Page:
U.S. AIR FORCE ACADEMY — For four days a week, U.S. Air Force Academy cadets and faculty are under surveillance testing for COVID-19, making for nearly 200 samples a day.
“We take the 200ish samples, we pull them into groups of eight and then they do RNA extractions on them, so we get all of the virus information. And then we actually use these machines right here to figure out if people have the virus in them or not,” said Maj. Erin Almand, assistant professor of biology at USAFA.
It’s random testing, but they’er not just pulling names out of a hat.
“We try not to select more than one cadet from a room. And that’s because roommates, we’re assuming that roommates are probably going to share the same health status,” said Lt Col Chris Cullenbine, assistant professor of mathematics at USAFA.
USAFA says creating that list is a group effort from the cadet wing, the biology department, and the mathematics department.
“I would say in my 21 years In the Air Force, this is probably one of the most operational environments that I’ve been in, even though I’m at the Air Force Academy, this has been quite the experience,” Cullenbine said.
Several cadets volunteeer their time to play a part in this process.
“Some of them, they’re like, ‘hey, I will go and put the coolers down there in the morning to help you out. I will help you with the trash at the end of the day. So, they’re doing everything, it’s actually been super helpful for the faculty, because they’re just able to take on those little projects that are the ones that are time consuming and get overlooked,” Almand said.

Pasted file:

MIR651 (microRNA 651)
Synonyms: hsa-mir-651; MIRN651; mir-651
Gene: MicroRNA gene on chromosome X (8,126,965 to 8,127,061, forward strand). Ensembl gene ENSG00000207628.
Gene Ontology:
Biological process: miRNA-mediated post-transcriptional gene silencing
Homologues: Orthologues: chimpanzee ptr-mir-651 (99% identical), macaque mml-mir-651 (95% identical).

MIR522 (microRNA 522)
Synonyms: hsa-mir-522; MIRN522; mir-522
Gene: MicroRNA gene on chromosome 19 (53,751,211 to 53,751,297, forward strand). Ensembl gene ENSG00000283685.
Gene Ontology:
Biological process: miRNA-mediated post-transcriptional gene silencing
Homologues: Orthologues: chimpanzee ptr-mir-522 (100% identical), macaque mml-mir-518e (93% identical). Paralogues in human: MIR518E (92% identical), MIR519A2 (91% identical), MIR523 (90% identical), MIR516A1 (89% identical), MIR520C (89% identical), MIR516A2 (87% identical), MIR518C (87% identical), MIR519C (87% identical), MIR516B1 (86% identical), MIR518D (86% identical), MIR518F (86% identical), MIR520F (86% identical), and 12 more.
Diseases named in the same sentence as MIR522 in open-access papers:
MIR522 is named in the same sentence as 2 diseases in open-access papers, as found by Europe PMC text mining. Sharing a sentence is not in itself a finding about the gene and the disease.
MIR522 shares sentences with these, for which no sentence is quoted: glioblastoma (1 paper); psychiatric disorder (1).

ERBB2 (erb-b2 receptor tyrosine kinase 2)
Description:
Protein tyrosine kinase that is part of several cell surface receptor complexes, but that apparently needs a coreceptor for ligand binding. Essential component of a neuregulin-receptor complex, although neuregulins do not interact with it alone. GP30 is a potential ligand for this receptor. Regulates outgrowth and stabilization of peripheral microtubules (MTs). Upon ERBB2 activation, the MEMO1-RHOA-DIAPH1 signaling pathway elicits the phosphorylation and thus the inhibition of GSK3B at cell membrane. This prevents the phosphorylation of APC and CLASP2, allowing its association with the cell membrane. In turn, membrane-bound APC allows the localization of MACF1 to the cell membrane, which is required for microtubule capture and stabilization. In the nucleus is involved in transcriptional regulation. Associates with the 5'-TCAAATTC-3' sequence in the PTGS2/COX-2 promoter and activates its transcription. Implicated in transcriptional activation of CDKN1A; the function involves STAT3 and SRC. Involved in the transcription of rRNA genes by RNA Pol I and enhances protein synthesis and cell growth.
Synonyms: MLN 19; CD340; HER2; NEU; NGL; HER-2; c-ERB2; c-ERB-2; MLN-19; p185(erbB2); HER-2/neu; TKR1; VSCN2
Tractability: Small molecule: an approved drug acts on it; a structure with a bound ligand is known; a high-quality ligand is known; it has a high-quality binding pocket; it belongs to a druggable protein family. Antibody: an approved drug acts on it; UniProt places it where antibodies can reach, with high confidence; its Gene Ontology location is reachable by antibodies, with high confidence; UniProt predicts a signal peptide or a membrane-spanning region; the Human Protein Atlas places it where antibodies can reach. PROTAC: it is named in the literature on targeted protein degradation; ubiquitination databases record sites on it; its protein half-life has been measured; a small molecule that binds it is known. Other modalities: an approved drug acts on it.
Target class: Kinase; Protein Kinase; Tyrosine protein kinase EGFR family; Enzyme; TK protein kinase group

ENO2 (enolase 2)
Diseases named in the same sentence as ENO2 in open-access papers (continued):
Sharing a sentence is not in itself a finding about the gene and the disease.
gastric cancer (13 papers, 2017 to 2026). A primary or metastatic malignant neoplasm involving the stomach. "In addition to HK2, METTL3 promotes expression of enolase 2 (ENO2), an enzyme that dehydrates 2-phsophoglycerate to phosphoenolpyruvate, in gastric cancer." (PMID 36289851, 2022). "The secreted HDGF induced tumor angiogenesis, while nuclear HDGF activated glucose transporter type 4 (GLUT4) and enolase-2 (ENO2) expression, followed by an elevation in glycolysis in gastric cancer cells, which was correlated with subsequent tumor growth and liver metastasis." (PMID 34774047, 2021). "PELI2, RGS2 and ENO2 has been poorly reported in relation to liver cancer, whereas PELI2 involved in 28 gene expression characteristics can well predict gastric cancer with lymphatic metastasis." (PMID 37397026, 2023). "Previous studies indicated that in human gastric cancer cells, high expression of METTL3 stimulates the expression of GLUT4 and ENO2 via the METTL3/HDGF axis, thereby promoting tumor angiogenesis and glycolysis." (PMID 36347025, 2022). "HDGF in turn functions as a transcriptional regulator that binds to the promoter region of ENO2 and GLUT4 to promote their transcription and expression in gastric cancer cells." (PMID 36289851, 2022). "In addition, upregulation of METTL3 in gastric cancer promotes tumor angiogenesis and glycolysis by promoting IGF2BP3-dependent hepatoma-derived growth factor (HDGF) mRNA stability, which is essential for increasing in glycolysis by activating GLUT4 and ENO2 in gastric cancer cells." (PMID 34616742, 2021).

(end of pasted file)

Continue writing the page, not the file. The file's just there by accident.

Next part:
USAFA says staff handles the samples until it’s no longer infectious, then cadets get hands-on real world experience.
“The techniques that we do, it’s something that they do in class once. Maybe if they’re in med school, they’ll see it again there, but they have no real like, ‘how do I use this? How do I take this technique and actually apply it?’ And this is one of the ways, especially an Air Force cadet, this is a way to operationalize biology. So, this is how you use biology to help the mission of the Air Force Academy,” Almand said.
USAFA says they’ve been in touch with other local colleges to share their testing process and lessons learned.